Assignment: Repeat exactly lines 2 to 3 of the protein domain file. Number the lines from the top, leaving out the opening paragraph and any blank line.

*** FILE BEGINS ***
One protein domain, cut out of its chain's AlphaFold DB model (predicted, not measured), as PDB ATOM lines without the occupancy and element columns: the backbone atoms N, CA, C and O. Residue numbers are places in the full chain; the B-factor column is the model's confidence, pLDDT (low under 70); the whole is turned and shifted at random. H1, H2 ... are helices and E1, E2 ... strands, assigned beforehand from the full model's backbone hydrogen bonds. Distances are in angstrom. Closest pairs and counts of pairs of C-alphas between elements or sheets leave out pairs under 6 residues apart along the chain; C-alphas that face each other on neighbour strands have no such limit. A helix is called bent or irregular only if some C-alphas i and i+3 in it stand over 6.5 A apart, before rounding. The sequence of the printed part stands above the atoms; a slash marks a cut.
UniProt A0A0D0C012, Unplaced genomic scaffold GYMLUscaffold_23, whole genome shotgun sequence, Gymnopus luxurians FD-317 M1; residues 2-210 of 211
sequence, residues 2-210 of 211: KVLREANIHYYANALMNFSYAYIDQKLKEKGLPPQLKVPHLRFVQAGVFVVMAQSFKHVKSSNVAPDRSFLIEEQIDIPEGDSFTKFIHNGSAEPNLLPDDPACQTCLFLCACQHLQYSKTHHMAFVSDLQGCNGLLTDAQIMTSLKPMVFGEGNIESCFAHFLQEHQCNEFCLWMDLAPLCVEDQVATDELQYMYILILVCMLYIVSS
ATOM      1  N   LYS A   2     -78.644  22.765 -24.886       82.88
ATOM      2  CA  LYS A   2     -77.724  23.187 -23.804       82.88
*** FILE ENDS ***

sequence, residues 2-210 of 211: KVLREANIHYYANALMNFSYAYIDQKLKEKGLPPQLKVPHLRFVQAGVFVVMAQSFKHVKSSNVAPDRSFLIEEQIDIPEGDSFTKFIHNGSAEPNLLPDDPACQTCLFLCACQHLQYSKTHHMAFVSDLQGCNGLLTDAQIMTSLKPMVFGEGNIESCFAHFLQEHQCNEFCLWMDLAPLCVEDQVATDELQYMYILILVCMLYIVSS
ATOM      1  N   LYS A   2     -78.644  22.765 -24.886       82.88